An XML Implementation: 9 Months and 9 Lessons
As Manager of Information Development in an optical networking startup, I guided the implementation of an XML-based authoring, publishing, and content-management system. The process took 9 months from the moment I began seeking input regarding customer documentation strategy from the organization in January 2001 until the infrastructure for the Information Development team stabilized in October of that year.
I started working at the startup in early January 2001. Product requirements had yet to be defined; I was the first and only member of the Information Development department. I was faced with a blank slate.
My first task was to establish requirements for customer documentation. These requirements would drive the strategy, methodologies, and tools I would set in place for the department. I began interviewing senior management across all functional areas.
Central to my decision to implement XML-based documentation was the executive team’s interest in an eventual portal approach to customer support. In this environment, customers and partners would be able to dynamically “build” documentation according to their requirements. For example, an individual interested in the documentation for a specific product or type of information, such as troubleshooting, would request and download only that documentation. It seemed to me that XML, which attaches metadata to content, would pave the way for such an environment.
I secured executive approval, a lean project budget of $100,000 Canadian Dollars ($50,000 short of the sum I had hoped to secure), and developed a project schedule. The last two elements I determined based on research and preliminary vendor interviews. I did have misgivings about venturing into unknown territory; however, my team, which was beginning to take shape, was highly motivated as well as technically adept and intrepid. If anyone could do this, we could.
I chose Arbortext Epic Editor because of its reputed robustness and its profiling capabilities (profiling is a way of attaching information to information). For a content-management system, I chose Lightspeed’s Astoria (formerly Chrystal Astoria). Astoria because it was all our restrained budget would allow and it features a bridge to Epic.
By the end of April 2001, the products were installed. The core team of four information developers was in place, and basic training was completed. Our challenge was to successfully run a publishing pilot by July 31, 2001. We had three months to set up a complete infrastructure-to analyze and define our information needs and structures.
Our infrastructure required the following, in the order listed:
- an information model to categorize types of information and where they appear in a document suite
- a profiling strategy for attaching metadata to the information to facilitate access
- a Document Type Definition (DTD), which provides the rules for XML documents
- stylesheets for each output type to define the appearance of our deliverables
I was confident in our ability to define the information model and the profiling strategy; the DTD and the stylesheets I farmed out. Unfortunately, I did so to a vendor who significantly misrepresented the effort required to develop these elements. We found ourselves with no more than the foundations of a DTD and a project budget that was now deeply dented by software, installation, training, and development costs. A possible solution was to resort to the relatively inexpensive, out-of-the-box DTD and stylesheets that Arbortext offers; however, these did not align with the corporate look-and-feel standards nor with our content prototypes. In the absence of more funds, we had little choice but to do the work ourselves.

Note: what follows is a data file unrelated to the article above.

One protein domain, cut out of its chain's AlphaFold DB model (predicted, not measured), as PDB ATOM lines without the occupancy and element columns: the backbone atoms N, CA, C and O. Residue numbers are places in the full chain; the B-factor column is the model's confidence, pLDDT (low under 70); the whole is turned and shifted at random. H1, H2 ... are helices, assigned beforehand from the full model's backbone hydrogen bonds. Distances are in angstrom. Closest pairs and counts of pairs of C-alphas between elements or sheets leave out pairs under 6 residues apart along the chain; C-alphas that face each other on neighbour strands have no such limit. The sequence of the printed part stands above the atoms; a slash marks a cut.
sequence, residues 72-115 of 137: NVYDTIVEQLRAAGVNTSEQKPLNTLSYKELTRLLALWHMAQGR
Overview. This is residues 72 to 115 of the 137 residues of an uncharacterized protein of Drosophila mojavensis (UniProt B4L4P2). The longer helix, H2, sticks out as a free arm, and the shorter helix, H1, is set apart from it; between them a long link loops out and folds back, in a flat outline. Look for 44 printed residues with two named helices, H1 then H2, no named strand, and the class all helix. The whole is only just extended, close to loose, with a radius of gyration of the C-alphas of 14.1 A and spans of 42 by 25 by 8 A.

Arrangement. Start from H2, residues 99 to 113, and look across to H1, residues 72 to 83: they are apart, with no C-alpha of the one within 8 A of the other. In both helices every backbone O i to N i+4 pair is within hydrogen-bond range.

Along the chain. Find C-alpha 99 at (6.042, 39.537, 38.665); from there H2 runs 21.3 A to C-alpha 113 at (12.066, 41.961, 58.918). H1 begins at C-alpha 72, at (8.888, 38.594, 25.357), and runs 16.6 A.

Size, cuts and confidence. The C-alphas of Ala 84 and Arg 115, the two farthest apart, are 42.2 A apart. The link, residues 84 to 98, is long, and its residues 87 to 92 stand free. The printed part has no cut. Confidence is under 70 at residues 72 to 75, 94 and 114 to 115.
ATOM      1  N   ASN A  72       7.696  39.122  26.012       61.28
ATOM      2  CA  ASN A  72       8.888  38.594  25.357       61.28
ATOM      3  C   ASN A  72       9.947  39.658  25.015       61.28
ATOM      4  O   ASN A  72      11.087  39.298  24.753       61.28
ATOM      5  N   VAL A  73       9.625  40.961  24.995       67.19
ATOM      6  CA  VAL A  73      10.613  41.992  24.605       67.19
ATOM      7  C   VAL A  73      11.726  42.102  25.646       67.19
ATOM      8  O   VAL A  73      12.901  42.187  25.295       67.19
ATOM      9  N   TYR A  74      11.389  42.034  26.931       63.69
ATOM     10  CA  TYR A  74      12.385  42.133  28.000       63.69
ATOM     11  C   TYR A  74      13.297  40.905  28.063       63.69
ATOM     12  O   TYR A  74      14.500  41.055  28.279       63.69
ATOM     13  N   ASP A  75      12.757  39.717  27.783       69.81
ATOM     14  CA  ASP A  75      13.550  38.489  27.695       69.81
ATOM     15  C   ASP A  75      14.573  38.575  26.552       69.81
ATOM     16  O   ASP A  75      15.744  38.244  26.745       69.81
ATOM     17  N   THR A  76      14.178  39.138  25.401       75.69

I established technical specializations for the project: an information architect, a DTD coordinator, and stylesheet developers. These specialists set about the daunting task of learning highly technical subjects while going about the business of documenting a large and complex solution in a startup environment.
July 31 loomed before us. Stress mounted: the team was fully committed to infrastructure development, but content development was falling behind. In addition, we discovered gaping holes in the technology. For example, Epic Editor does not provide full cross-referencing functionality. I was obliged to wrestle free an additional, unbudgeted $17,000 in consulting services to fix the problem.
With a push from the team, we successfully met our publishing pilot milestone. Information developers at last returned to their content-development tasks and began putting theory into practice. Using the system, however, uncovered the need for numerous refinements and changes to our DTD and stylesheets. We found ourselves in an interminable cycle of fixing, compiling, testing, and propagating fixes. We’d routinely break the system. Productivity ground to a halt as information developers once again turned into full-time XML specialists. I was obliged to call a halt to all but critical fixes; all other fixes would have to wait until after Release 1.
I was still recruiting in the late summer and early autumn. Productivity further suffered as new staff learned the unfamiliar toolset and veteran staff provided mentoring and assistance. Costs escalated again, unexpectedly, as we discovered that Astoria licences were not concurrent, despite being marketed as such by Chrystal. We had no choice but to purchase a license for each additional user, at a cost of $6,000 per license.
While our DTD and stylesheets had at last matured and stabilized by early October, we were plagued by software bugs that corrupted our content. Reporting these problems to vendors, applying patches, and performing cumbersome workaround solutions consumed precious resources in our small team and put into question the promise of enhanced productivity. To make matters worse, we were disappointed to hear near the end of 2001 that Chrystal was leaving the market.
Notwithstanding our difficulties, we remained on target for our deliverables and took great pride in our accomplishments. Thanks to stellar teamwork and technical wizardry, we set up an unfamiliar and difficult infrastructure nearly single-handedly, despite a budget, a schedule, and staff resources that I realized in retrospect were all inadequate. We were using a state-of-the-art authoring and publishing environment-an environment that is all the rage in the technical communication field.